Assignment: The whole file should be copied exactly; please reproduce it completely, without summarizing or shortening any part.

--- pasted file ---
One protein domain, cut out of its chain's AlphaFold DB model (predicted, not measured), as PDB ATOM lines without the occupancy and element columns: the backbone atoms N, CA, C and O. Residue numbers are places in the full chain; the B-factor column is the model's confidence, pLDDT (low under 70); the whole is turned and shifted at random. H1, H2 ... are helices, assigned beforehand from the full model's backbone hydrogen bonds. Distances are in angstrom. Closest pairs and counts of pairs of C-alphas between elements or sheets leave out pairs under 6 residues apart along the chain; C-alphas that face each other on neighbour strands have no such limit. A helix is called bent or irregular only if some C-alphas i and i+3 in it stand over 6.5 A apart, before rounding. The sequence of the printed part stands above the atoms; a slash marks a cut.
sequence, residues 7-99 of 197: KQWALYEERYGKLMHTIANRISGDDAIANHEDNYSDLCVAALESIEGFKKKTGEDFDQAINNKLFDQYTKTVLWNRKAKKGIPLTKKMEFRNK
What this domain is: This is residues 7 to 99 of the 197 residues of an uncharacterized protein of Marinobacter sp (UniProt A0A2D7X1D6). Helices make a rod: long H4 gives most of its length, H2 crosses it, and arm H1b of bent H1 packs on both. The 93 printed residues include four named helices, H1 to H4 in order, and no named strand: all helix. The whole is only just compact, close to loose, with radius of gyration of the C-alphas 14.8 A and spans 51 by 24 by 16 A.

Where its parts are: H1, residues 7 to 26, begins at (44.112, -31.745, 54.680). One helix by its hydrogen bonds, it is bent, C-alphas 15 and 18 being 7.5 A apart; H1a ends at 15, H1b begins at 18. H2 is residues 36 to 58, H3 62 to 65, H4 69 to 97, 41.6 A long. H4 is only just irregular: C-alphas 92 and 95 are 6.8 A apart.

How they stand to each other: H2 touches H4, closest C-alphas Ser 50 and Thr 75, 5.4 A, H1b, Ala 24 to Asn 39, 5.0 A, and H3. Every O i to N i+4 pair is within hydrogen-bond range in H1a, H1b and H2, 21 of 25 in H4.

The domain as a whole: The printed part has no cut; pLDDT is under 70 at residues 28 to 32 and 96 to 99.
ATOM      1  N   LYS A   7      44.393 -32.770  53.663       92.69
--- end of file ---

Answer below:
One protein domain, cut out of its chain's AlphaFold DB model (predicted, not measured), as PDB ATOM lines without the occupancy and element columns: the backbone atoms N, CA, C and O. Residue numbers are places in the full chain; the B-factor column is the model's confidence, pLDDT (low under 70); the whole is turned and shifted at random. H1, H2 ... are helices, assigned beforehand from the full model's backbone hydrogen bonds. Distances are in angstrom. Closest pairs and counts of pairs of C-alphas between elements or sheets leave out pairs under 6 residues apart along the chain; C-alphas that face each other on neighbour strands have no such limit. A helix is called bent or irregular only if some C-alphas i and i+3 in it stand over 6.5 A apart, before rounding. The sequence of the printed part stands above the atoms; a slash marks a cut.
sequence, residues 7-99 of 197: KQWALYEERYGKLMHTIANRISGDDAIANHEDNYSDLCVAALESIEGFKKKTGEDFDQAINNKLFDQYTKTVLWNRKAKKGIPLTKKMEFRNK
What this domain is: This is residues 7 to 99 of the 197 residues of an uncharacterized protein of Marinobacter sp (UniProt A0A2D7X1D6). Helices make a rod: long H4 gives most of its length, H2 crosses it, and arm H1b of bent H1 packs on both. The 93 printed residues include four named helices, H1 to H4 in order, and no named strand: all helix. The whole is only just compact, close to loose, with radius of gyration of the C-alphas 14.8 A and spans 51 by 24 by 16 A.

Where its parts are: H1, residues 7 to 26, begins at (44.112, -31.745, 54.680). One helix by its hydrogen bonds, it is bent, C-alphas 15 and 18 being 7.5 A apart; H1a ends at 15, H1b begins at 18. H2 is residues 36 to 58, H3 62 to 65, H4 69 to 97, 41.6 A long. H4 is only just irregular: C-alphas 92 and 95 are 6.8 A apart.

How they stand to each other: H2 touches H4, closest C-alphas Ser 50 and Thr 75, 5.4 A, H1b, Ala 24 to Asn 39, 5.0 A, and H3. Every O i to N i+4 pair is within hydrogen-bond range in H1a, H1b and H2, 21 of 25 in H4.

The domain as a whole: The printed part has no cut; pLDDT is under 70 at residues 28 to 32 and 96 to 99.
ATOM      1  N   LYS A   7      44.393 -32.770  53.663       92.69